Disengagement of forces to reduce the likelihood of accidental clashes and fatalities is easier to announce than to implement if there continues to be a steady advance of US naval missile and ground-based Aegis missile batteries in the Black Sea and the Baltic. What then can be negotiated between Trump and Putin on this; on NATO readiness exercises and forward force deployments; and on the eroding limits of the Intermediate-Range Nuclear Forces Treaty (INF) for the positions of the two side?

Naturally, it’s not for the Stavka to discuss in public the price they are planning to inflict on the Americans and their allies if they keep moving forward. Instead, military and security analysts in Moscow were asked what terms of a military or security type, in any operational theatre around the world, they think Putin can offer the Americans at the summit. They were also asked to say what they believe are the priorities Putin will want to negotiate in exchange with Trump. If they know, they won’t answer.  One source went so far as to say he isn’t going to make any comments at the moment — and requested this be off the record.

The Trump attack on NATO allies for failing to spend more of their domestic budgets on military undertakings is read in Moscow as an opening to less costly escalation by the European powers, especially Germany and France. Relegating the British is also a tactical objective on the Russian side; Moscow sources believe this is best left to the British themselves to accomplish as they have been doing. Undermining Germany’s control of the European Union is a tactical objective on the American side. Moscow sources think Trump is too incompetent to match Putin on this score; the smaller European powers are all moving in a less Russia- threatening direction, they note.  Those which remain hostile are within a stone’s throw of Russian forces – much too close to survive an engagement if they push too provocatively.

The conclusion, according to the state news agency Tass reporting an editorial of Nezavisimaya Gazeta: “Moscow and Washington won’t be able to resolve their key military differences on Syria and Europe in the near future. The forthcoming meeting between Putin and Trump will be apparently devoted to searching for some insignificant compromises and concessions…”

Popular support for Putin is sustainable so long as the military confrontation with the US is acute. For Trump, it’s the reverse – if he appears to be reducing the risks of war with Russia, China, or North Korea, his domestic support rises. Putin’s domestic support evaporates on the widespread voter perception that he and the officials he appoints run the economy for the benefit of the oligarchs, and are rewarded corruptly for this policy.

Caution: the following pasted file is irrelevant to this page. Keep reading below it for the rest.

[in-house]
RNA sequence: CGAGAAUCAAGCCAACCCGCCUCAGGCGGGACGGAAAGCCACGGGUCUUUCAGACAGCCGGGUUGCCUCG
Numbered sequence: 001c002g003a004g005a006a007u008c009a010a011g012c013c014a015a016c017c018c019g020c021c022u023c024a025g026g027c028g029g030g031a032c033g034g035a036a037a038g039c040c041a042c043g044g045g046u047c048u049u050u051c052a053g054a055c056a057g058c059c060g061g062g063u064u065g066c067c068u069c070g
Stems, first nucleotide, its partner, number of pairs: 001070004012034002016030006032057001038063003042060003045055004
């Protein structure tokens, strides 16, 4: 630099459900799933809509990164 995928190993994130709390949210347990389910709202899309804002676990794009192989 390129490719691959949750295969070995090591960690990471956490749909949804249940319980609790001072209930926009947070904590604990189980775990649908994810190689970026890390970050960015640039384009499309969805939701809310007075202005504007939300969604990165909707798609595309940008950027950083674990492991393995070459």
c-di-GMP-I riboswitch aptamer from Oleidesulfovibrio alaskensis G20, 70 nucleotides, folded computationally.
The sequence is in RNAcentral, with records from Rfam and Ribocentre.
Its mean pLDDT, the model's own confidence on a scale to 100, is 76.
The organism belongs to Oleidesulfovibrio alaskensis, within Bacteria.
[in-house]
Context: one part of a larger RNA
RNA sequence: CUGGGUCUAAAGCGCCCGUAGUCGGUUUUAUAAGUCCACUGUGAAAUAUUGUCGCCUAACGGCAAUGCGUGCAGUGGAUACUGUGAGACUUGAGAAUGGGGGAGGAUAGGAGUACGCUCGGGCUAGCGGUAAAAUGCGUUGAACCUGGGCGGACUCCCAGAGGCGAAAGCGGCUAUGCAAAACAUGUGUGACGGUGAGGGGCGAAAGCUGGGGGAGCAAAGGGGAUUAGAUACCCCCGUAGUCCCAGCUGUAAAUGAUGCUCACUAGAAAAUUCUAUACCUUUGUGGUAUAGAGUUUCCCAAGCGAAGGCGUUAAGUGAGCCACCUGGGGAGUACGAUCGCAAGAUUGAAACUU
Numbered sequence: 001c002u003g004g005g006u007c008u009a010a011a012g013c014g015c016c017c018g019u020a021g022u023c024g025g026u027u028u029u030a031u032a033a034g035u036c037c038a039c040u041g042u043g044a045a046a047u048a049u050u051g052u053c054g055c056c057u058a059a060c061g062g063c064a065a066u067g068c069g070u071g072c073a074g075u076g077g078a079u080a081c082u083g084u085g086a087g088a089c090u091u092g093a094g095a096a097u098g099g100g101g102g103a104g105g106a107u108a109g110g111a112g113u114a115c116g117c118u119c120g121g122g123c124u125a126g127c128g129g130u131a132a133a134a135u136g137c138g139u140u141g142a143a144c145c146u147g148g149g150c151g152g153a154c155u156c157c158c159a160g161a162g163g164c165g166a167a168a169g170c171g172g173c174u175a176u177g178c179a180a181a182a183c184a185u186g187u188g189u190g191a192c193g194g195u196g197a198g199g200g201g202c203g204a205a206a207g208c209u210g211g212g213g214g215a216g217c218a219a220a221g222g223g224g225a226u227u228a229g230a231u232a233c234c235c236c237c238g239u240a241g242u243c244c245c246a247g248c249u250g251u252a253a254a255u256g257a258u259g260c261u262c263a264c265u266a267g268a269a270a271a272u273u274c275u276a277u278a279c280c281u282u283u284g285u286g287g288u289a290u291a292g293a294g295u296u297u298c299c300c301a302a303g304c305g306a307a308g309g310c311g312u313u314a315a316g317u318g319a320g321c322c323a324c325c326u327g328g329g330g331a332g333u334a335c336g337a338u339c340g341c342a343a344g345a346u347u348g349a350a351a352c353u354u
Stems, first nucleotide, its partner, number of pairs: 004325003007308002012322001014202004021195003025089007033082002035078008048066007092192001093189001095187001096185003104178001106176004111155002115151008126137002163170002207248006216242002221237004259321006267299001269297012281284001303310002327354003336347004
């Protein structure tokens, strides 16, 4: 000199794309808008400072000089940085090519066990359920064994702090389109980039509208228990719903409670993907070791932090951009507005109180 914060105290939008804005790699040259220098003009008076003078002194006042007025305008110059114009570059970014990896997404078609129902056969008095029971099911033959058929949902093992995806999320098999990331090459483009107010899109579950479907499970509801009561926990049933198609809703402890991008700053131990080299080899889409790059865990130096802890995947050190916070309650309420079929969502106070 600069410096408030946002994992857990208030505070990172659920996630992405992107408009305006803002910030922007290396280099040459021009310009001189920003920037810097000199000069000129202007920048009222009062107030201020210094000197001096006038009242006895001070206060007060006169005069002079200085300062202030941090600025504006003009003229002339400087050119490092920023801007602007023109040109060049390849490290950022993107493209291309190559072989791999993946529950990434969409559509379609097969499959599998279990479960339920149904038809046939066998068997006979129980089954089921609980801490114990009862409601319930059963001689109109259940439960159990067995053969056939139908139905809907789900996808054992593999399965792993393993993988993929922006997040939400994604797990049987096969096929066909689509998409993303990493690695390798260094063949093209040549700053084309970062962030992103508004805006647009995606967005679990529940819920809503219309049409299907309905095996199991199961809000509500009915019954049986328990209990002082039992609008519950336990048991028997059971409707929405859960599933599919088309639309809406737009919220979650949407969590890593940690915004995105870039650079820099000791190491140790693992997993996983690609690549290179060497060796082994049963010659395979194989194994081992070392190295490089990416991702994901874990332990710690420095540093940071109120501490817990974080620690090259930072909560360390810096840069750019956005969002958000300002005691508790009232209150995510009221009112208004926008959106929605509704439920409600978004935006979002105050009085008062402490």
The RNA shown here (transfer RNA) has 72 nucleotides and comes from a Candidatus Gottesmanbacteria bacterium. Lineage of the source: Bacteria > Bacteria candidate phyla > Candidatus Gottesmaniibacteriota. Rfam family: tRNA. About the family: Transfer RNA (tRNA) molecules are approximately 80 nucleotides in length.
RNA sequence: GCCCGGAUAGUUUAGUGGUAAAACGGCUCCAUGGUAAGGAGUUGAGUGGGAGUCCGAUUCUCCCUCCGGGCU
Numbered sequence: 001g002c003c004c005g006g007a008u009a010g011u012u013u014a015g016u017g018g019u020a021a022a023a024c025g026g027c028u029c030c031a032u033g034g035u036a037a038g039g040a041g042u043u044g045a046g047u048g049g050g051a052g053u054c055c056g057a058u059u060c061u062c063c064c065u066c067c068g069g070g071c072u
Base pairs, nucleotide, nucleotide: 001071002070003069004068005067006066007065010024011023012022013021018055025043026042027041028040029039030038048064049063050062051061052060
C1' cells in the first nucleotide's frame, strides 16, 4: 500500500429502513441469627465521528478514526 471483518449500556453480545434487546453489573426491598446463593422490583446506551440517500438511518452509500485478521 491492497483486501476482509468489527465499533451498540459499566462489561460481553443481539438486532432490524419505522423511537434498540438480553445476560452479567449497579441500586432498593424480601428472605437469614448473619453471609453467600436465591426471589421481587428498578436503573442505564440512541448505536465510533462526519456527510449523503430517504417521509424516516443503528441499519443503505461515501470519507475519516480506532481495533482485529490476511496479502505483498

It is also the near-universal Russian conviction that there is no policy which the government has decided which is not pursued for corrupt reasons. This is what has made the recently announced decisions to increase value-added tax from 18% to 20%, and to extend the retirement age from 60 to 65 (for women from 55 to 63)  bellwether issues for the president and the voters. For Putin’s support among voters is the default position — if not Putin, the alternative would be worse — except in the war conditions which the Americans have created.

There is now no Russian business source in Moscow, London, Geneva or Berlin who doesn’t understand this, along with their western lawyers, bankers, insurers, and wealth managers. “So long as the oil price stays up and Trump makes enemies of the Germans and the Chinese,” a veteran international banker to Russian corporations acknowledges, “Putin has a margin for manoeuvre. His reappointments of exactly the same men as he’s trusted for years to govern the country show he doesn’t trust anyone else in Russia for the future. In the medium term this means sclerosis. But right now Putin must keep happy the two powers which, if they get angry, threaten him – the military and the oligarchs. It takes American and British stupidity, and of course their media, not to see this.”